# Itertools¶

## itertools.combinations: A better way to iterate through a pair of values in a Python list¶

If you want to iterate through a pair of values in a list and the order does not matter (`(a,b)` is the same as `(b, a)`), a naive approach is to use two for-loops.

```num_list = [1, 2, 3]
```
```for i in num_list:
for j in num_list:
if i < j:
print((i, j))
```
```(1, 2)
(1, 3)
(2, 3)
```

However, using two for-loops is lengthy and inefficient. Use `itertools.combinations` instead:

```from itertools import combinations

comb = combinations(num_list, 2) # use this
for pair in list(comb):
print(pair)
```
```(1, 2)
(1, 3)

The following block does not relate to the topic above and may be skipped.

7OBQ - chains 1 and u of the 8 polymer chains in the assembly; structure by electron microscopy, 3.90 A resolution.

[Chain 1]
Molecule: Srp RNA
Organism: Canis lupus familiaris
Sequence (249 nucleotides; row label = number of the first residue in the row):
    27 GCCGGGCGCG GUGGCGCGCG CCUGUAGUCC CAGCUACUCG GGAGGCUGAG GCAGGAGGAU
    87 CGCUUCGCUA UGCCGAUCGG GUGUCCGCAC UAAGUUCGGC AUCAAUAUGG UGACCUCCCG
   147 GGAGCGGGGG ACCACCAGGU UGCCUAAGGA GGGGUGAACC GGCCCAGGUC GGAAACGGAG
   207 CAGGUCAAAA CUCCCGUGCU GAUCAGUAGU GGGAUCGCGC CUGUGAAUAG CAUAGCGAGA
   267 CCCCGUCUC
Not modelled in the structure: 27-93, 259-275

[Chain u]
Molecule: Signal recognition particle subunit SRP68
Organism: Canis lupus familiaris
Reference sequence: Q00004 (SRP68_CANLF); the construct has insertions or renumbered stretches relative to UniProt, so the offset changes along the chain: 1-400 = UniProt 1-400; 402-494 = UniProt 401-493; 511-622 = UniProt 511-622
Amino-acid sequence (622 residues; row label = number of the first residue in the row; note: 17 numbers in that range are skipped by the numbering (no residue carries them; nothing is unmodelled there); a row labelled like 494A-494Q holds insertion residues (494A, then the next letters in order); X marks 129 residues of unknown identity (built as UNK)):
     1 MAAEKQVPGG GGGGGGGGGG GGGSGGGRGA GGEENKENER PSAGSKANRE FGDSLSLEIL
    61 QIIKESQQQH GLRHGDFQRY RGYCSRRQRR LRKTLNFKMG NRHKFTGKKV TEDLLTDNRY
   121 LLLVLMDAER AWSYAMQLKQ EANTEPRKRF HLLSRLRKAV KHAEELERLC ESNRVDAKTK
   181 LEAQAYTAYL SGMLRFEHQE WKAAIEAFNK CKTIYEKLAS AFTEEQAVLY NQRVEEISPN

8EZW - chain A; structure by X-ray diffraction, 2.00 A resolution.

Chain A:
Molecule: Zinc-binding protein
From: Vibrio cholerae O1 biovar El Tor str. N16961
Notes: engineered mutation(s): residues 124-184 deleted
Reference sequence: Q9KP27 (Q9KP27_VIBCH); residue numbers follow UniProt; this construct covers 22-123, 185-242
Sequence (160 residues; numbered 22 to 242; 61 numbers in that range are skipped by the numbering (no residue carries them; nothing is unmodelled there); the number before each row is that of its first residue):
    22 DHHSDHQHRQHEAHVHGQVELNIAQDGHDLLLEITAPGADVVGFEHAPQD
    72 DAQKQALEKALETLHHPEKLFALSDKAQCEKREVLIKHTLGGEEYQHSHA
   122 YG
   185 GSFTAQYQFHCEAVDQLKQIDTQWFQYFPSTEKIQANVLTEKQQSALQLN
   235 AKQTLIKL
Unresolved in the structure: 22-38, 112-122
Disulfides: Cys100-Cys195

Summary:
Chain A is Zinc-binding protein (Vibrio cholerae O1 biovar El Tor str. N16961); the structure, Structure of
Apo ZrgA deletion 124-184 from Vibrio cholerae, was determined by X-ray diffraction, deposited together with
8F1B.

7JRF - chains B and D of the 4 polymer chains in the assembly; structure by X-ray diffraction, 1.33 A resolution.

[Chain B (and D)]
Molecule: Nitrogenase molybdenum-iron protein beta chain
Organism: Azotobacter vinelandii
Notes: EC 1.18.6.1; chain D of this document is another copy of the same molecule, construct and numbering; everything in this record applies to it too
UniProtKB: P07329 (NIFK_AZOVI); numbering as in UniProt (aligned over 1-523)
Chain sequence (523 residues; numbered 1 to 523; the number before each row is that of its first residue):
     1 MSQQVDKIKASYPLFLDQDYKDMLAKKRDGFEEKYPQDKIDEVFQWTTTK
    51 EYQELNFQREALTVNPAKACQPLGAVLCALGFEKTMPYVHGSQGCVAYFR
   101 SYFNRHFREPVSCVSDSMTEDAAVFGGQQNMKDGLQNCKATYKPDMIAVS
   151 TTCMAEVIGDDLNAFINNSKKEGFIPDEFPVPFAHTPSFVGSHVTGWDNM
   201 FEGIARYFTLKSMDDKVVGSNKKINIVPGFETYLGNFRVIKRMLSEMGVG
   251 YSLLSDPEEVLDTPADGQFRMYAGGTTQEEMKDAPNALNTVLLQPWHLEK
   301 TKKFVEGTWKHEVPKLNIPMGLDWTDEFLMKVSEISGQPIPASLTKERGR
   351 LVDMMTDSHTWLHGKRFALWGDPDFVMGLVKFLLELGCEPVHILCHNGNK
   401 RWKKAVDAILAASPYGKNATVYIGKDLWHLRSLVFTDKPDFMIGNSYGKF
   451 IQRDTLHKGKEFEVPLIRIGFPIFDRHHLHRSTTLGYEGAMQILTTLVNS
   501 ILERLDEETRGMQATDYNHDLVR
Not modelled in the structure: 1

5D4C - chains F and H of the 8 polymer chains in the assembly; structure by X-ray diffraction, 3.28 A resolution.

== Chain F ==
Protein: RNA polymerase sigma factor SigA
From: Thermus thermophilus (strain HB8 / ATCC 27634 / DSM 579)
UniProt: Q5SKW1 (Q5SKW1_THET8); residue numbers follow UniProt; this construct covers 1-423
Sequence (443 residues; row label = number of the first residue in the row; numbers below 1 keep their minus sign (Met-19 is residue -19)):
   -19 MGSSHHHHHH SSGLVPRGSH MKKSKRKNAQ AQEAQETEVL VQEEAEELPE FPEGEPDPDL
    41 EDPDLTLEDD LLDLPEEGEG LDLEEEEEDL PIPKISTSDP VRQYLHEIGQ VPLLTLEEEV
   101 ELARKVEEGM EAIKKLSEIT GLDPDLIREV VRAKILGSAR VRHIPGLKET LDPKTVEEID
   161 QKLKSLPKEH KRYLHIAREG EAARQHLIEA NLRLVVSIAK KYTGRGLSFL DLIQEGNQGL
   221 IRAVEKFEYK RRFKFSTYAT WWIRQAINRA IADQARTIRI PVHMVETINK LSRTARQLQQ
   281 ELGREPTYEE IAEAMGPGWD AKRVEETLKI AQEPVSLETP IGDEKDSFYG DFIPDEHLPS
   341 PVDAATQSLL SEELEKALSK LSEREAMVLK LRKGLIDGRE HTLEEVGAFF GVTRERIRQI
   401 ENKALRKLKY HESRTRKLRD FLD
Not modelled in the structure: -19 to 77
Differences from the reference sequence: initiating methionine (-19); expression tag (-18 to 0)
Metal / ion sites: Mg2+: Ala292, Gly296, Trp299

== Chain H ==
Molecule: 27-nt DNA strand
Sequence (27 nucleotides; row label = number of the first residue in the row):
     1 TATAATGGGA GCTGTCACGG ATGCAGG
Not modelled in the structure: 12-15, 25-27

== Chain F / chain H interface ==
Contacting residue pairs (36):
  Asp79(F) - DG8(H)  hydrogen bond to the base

(2, 3)
```

## itertools.product: Nested For-Loops in a Generator Expression¶

Are you using nested for-loops to experiment with different combinations of parameters? If so, use `itertools.product` instead.

`itertools.product` is more efficient than nested loop because `product(A, B)` returns the same as `((x,y) for x in A for y in B)`.

```from itertools import product

params = {
"learning_rate": [1e-1, 1e-2, 1e-3],
"batch_size": [16, 32, 64],
}

for vals in product(*params.values()):
combination = dict(zip(params.keys(), vals))
print(combination)
```
```{'learning_rate': 0.1, 'batch_size': 16}
{'learning_rate': 0.1, 'batch_size': 32}
{'learning_rate': 0.1, 'batch_size': 64}
{'learning_rate': 0.01, 'batch_size': 16}
{'learning_rate': 0.01, 'batch_size': 32}
{'learning_rate': 0.01, 'batch_size': 64}
{'learning_rate': 0.001, 'batch_size': 16}
{'learning_rate': 0.001, 'batch_size': 32}
{'learning_rate': 0.001, 'batch_size': 64}
```